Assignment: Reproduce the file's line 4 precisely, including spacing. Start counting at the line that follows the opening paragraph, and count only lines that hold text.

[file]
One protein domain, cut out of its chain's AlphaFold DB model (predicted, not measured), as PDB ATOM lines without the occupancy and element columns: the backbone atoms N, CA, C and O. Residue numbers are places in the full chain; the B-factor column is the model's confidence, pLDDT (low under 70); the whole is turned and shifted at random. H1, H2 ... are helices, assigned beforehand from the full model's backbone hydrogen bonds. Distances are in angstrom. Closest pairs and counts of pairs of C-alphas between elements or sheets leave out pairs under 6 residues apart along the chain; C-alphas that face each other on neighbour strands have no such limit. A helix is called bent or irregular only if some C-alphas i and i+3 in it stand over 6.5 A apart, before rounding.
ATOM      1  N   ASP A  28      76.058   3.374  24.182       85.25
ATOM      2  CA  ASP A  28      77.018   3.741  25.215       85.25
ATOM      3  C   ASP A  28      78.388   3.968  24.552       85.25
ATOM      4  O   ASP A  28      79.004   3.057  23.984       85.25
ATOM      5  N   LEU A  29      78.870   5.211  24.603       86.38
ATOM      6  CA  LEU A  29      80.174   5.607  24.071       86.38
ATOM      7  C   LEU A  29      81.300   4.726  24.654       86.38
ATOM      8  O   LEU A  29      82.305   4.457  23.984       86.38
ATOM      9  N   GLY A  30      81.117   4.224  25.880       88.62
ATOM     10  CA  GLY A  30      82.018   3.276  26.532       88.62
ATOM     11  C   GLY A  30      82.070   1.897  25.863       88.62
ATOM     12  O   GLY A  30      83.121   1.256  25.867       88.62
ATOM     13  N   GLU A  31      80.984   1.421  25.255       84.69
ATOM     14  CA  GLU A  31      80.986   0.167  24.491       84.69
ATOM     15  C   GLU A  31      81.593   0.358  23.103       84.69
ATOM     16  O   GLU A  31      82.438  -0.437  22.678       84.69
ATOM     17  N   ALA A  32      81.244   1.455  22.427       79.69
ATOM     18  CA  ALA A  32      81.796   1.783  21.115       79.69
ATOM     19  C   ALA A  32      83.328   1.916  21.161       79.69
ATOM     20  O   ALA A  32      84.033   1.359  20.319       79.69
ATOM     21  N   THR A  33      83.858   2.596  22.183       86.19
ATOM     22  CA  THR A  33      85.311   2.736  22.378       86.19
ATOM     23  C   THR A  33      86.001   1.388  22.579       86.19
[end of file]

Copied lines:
ATOM      4  O   ASP A  28      79.004   3.057  23.984       85.25